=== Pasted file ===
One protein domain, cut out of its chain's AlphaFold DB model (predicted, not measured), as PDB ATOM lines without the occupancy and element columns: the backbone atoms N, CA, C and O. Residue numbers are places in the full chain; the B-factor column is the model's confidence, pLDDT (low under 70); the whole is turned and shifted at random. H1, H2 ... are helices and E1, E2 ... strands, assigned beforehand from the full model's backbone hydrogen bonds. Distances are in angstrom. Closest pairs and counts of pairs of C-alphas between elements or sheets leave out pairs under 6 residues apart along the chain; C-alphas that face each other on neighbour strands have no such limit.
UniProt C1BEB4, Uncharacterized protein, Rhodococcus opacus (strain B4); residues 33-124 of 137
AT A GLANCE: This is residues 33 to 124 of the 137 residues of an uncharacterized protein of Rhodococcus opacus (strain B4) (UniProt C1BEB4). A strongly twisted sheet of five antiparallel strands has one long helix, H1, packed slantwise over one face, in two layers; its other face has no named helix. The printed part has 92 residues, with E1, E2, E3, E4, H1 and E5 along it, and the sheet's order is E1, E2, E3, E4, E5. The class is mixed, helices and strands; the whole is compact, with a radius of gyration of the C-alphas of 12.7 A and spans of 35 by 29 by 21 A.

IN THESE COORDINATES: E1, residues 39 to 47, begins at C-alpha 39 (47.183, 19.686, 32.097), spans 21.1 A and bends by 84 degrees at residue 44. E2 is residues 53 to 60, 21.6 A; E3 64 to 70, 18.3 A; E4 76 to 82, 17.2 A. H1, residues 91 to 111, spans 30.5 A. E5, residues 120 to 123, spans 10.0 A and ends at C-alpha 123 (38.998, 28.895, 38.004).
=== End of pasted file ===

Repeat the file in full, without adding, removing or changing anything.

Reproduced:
One protein domain, cut out of its chain's AlphaFold DB model (predicted, not measured), as PDB ATOM lines without the occupancy and element columns: the backbone atoms N, CA, C and O. Residue numbers are places in the full chain; the B-factor column is the model's confidence, pLDDT (low under 70); the whole is turned and shifted at random. H1, H2 ... are helices and E1, E2 ... strands, assigned beforehand from the full model's backbone hydrogen bonds. Distances are in angstrom. Closest pairs and counts of pairs of C-alphas between elements or sheets leave out pairs under 6 residues apart along the chain; C-alphas that face each other on neighbour strands have no such limit.
UniProt C1BEB4, Uncharacterized protein, Rhodococcus opacus (strain B4); residues 33-124 of 137
AT A GLANCE: This is residues 33 to 124 of the 137 residues of an uncharacterized protein of Rhodococcus opacus (strain B4) (UniProt C1BEB4). A strongly twisted sheet of five antiparallel strands has one long helix, H1, packed slantwise over one face, in two layers; its other face has no named helix. The printed part has 92 residues, with E1, E2, E3, E4, H1 and E5 along it, and the sheet's order is E1, E2, E3, E4, E5. The class is mixed, helices and strands; the whole is compact, with a radius of gyration of the C-alphas of 12.7 A and spans of 35 by 29 by 21 A.

IN THESE COORDINATES: E1, residues 39 to 47, begins at C-alpha 39 (47.183, 19.686, 32.097), spans 21.1 A and bends by 84 degrees at residue 44. E2 is residues 53 to 60, 21.6 A; E3 64 to 70, 18.3 A; E4 76 to 82, 17.2 A. H1, residues 91 to 111, spans 30.5 A. E5, residues 120 to 123, spans 10.0 A and ends at C-alpha 123 (38.998, 28.895, 38.004).